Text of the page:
MOSUL, Iraq — Chaos erupted in eastern Mosul on Sunday when hundreds of civilians overwhelmed aid trucks distributing food and water.
The Iraqi government sent truckloads of food, heating oil and drinking water to residents in areas retaken from the Islamic State group in and around Mosul after aid groups warned of shortages in Iraq's second largest city, which has been the target of a major offensive since October.
"There is no justice," said Abu Ahmed, who asked that his full name not be used out of security concerns. "Some people took so many bags of food and others got nothing."
While the trucks bore banners identifying them as distributing aid on behalf of the local government, there were no government or security officials present during the melee that ensued on the eastern edge of the city.
Men, women and children fought over bags of flour and baskets of apples.
"We are desperate, this is the first time I've seen aid trucks," Abu Ahmed said. He said the food and water residents had stockpiled before the start of the operation had run out.
Iraqi Army soldiers patrol in the newly-liberated Shaimaa neighborhood of Mosul, Iraq, Sunday, Dec. 4, 2016.
Photo Credit: Hadi Mizban/AP
Diaa Sallal, a senior Iraqi relief official, told The Associated Press that the supplies were being delivered to the towns of Bartella and Qayara, near Mosul, as well as two outlying Mosul neighborhoods. Sallal, reached by telephone in Iraq's northern Kurdish region, gave no further details.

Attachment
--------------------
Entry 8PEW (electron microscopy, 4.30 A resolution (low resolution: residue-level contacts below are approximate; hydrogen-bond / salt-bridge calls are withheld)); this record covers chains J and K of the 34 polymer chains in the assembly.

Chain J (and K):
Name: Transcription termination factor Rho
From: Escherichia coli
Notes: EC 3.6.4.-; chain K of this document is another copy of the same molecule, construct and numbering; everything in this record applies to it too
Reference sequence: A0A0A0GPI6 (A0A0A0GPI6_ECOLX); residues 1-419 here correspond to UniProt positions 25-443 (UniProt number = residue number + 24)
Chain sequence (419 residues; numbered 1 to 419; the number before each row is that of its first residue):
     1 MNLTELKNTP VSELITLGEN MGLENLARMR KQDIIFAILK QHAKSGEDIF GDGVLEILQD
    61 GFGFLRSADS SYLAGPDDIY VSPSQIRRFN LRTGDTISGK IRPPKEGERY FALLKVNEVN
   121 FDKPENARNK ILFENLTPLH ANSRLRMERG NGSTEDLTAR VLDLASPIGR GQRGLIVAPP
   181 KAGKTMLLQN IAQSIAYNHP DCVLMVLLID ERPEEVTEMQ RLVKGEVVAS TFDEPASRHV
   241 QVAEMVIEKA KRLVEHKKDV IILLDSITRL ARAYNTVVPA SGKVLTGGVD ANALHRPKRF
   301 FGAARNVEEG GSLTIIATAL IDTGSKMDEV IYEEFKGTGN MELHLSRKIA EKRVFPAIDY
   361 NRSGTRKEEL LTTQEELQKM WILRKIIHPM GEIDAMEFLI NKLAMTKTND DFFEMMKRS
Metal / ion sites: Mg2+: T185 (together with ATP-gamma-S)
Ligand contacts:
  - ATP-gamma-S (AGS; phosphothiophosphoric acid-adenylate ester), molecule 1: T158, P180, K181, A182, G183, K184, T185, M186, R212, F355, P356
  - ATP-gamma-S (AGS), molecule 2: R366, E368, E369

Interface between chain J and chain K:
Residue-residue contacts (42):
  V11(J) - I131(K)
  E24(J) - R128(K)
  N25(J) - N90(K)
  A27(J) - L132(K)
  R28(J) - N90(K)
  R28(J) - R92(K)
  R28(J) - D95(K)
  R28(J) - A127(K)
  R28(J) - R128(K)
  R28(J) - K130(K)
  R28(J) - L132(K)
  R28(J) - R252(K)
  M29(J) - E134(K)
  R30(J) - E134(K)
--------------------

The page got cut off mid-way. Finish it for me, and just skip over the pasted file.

Iraq's government called on civilians to remain in their homes during the operation to retake Mosul, fearing a mass exodus from the city, which is still home to hundreds of thousands of people.
But as the battle has ground on, with Iraqi forces making slow progress in street by street battles, supplies of food and water have dwindled.
Heavy clashes flared in eastern Mosul on Sunday, with both sides exchanging heavy gunfire from rooftops in the Shaimaa neighborhood. ISIS militants shelled the district with a heavy barrage of mortar rounds, according to AP reporters at the scene.
Scores of families braved the fighting to flee IS-held districts for the relative safety of neighborhoods retaken by government troops or camps for the displaced outside the city.
Deeper inside Mosul, another aid distribution in the Bakr neighborhood was more organized. Hundreds of men and women lined up along a residential street as Iraqi special forces handed out boxes of aid.
But with the front line just over a hundred meters (yards) away, only a small number of aid trucks could reach the neighborhood.
Soldiers screened the civilians as gunfire echoed nearby. Ambulances and armored vehicles carrying wounded soldiers came screaming past after an IS suicide car bomb struck a nearby army position.
Elsewhere in Iraq, security forces in the northern Kurdish region shot and killed two of four people who resisted arrest in a village near the Iranian border. Nasah Mala Hassan, the mayor of a nearby town, said the other two blew themselves up, and that an armed Kurdish civilian was killed. It was not immediately clear whether the suspects were members of an armed group.
Salaheddin reported from Baghdad. Associated Press writers Susannah George in Mosul and Salar Salim in Irbil, Iraq, contributed.